Modern Sicily: The History and Legacy of the Mediterranean Island Since the Middle Ages
Modern Sicily: The History and Legacy of the Mediterranean Island Since the Middle Ages5.0 1 5 Forfatter: Charles River Editors Oplæser: Mark Norman
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Very fertile in ancient times, Sicily was especially prized for its grain production. The island had been inhabited by native tribes since prehistoric times, but by the 9th and 8th centuries BCE, Sicily would be the staging area for a confrontation between the Greeks and the Phoenicians, seafaring powers that scrambled to establish colonies along its coasts. These colonies, in time, would grow independent, and by the Classical era (510-323 BCE), they would be waging wars of their own.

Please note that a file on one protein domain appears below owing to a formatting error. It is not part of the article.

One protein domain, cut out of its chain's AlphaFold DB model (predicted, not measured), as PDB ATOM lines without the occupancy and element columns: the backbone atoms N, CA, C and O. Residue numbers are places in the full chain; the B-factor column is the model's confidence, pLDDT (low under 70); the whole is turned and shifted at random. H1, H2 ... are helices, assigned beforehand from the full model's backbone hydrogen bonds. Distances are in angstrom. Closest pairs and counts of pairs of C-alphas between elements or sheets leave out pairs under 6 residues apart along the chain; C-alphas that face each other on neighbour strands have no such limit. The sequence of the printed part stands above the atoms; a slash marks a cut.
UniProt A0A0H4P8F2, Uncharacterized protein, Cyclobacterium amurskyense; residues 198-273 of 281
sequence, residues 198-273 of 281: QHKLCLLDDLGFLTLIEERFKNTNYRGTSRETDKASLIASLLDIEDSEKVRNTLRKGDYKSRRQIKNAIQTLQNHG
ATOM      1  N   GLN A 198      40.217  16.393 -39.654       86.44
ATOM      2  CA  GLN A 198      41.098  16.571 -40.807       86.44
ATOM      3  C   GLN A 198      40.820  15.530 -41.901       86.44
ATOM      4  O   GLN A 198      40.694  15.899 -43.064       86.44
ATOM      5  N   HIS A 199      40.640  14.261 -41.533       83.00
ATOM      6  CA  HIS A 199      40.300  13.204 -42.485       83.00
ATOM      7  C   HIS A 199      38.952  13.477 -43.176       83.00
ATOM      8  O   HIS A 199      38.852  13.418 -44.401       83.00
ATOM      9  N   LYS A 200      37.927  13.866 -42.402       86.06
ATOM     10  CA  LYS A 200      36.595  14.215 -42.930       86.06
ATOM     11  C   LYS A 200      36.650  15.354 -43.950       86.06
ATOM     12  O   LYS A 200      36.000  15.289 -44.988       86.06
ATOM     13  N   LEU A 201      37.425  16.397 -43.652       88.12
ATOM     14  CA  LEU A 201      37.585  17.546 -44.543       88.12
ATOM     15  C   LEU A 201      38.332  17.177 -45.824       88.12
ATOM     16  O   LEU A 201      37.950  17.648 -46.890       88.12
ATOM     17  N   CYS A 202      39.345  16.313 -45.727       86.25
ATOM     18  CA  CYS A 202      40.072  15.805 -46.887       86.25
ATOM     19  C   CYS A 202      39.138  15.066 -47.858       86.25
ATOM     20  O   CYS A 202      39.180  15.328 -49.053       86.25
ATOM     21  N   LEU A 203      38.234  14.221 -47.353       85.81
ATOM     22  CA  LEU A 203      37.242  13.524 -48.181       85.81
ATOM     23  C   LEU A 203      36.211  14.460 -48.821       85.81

However diverse Sicily might be, it is also paradoxically considered to be an emblem of Italy itself, a paradox it shares with Naples. No writer put it more aptly than the great Romantic poet Goethe. In an April 13, 1787 letter from Palermo, published in Journey to Italy, Goethe made the following declaration: “To have seen Italy without having seen Sicily is not to have seen Italy at all, for Sicily is the clue to everything.” As Goethe’s words suggest, Sicily is unquestionably unique thanks to its turbulent and rich history, but it shares the same qualities as the Italian nation overall, from its beautiful scenery, delicious cuisine, dazzling sunshine, and unparalleled cultural production to its problems with law and order, and its seeming impenetrability to outside visitors. Through it all, Sicily has been a true cultural melting pot, one that is responsible for some of the greatest contributions to Western culture.
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